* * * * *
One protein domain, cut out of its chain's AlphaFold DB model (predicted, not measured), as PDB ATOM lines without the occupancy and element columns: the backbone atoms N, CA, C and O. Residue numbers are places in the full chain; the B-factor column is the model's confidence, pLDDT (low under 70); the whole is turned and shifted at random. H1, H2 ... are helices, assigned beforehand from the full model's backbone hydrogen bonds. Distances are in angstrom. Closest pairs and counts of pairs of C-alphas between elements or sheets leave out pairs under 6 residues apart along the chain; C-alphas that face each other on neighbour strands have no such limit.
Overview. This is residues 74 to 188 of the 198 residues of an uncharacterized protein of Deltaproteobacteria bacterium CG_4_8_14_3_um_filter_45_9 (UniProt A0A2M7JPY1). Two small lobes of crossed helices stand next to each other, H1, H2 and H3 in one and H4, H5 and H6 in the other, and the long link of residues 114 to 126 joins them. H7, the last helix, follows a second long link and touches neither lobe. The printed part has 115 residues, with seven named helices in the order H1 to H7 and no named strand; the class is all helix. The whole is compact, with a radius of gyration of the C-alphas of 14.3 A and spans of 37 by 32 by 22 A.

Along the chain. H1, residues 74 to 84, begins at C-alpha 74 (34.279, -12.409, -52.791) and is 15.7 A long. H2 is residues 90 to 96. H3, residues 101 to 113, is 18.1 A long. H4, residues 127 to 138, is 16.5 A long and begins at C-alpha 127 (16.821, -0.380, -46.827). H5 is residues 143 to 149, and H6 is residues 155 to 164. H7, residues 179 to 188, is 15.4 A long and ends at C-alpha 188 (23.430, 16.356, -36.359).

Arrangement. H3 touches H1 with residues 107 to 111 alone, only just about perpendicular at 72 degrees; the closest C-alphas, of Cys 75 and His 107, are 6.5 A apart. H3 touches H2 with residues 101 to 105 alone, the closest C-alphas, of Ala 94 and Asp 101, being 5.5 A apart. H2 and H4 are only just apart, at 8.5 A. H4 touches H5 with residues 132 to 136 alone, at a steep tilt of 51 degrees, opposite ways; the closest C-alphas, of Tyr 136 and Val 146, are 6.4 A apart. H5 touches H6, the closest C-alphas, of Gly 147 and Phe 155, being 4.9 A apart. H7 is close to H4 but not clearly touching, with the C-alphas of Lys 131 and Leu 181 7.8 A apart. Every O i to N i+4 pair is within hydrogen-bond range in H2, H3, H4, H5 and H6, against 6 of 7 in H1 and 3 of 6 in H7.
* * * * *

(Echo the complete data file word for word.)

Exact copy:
One protein domain, cut out of its chain's AlphaFold DB model (predicted, not measured), as PDB ATOM lines without the occupancy and element columns: the backbone atoms N, CA, C and O. Residue numbers are places in the full chain; the B-factor column is the model's confidence, pLDDT (low under 70); the whole is turned and shifted at random. H1, H2 ... are helices, assigned beforehand from the full model's backbone hydrogen bonds. Distances are in angstrom. Closest pairs and counts of pairs of C-alphas between elements or sheets leave out pairs under 6 residues apart along the chain; C-alphas that face each other on neighbour strands have no such limit.
Overview. This is residues 74 to 188 of the 198 residues of an uncharacterized protein of Deltaproteobacteria bacterium CG_4_8_14_3_um_filter_45_9 (UniProt A0A2M7JPY1). Two small lobes of crossed helices stand next to each other, H1, H2 and H3 in one and H4, H5 and H6 in the other, and the long link of residues 114 to 126 joins them. H7, the last helix, follows a second long link and touches neither lobe. The printed part has 115 residues, with seven named helices in the order H1 to H7 and no named strand; the class is all helix. The whole is compact, with a radius of gyration of the C-alphas of 14.3 A and spans of 37 by 32 by 22 A.

Along the chain. H1, residues 74 to 84, begins at C-alpha 74 (34.279, -12.409, -52.791) and is 15.7 A long. H2 is residues 90 to 96. H3, residues 101 to 113, is 18.1 A long. H4, residues 127 to 138, is 16.5 A long and begins at C-alpha 127 (16.821, -0.380, -46.827). H5 is residues 143 to 149, and H6 is residues 155 to 164. H7, residues 179 to 188, is 15.4 A long and ends at C-alpha 188 (23.430, 16.356, -36.359).

Arrangement. H3 touches H1 with residues 107 to 111 alone, only just about perpendicular at 72 degrees; the closest C-alphas, of Cys 75 and His 107, are 6.5 A apart. H3 touches H2 with residues 101 to 105 alone, the closest C-alphas, of Ala 94 and Asp 101, being 5.5 A apart. H2 and H4 are only just apart, at 8.5 A. H4 touches H5 with residues 132 to 136 alone, at a steep tilt of 51 degrees, opposite ways; the closest C-alphas, of Tyr 136 and Val 146, are 6.4 A apart. H5 touches H6, the closest C-alphas, of Gly 147 and Phe 155, being 4.9 A apart. H7 is close to H4 but not clearly touching, with the C-alphas of Lys 131 and Leu 181 7.8 A apart. Every O i to N i+4 pair is within hydrogen-bond range in H2, H3, H4, H5 and H6, against 6 of 7 in H1 and 3 of 6 in H7.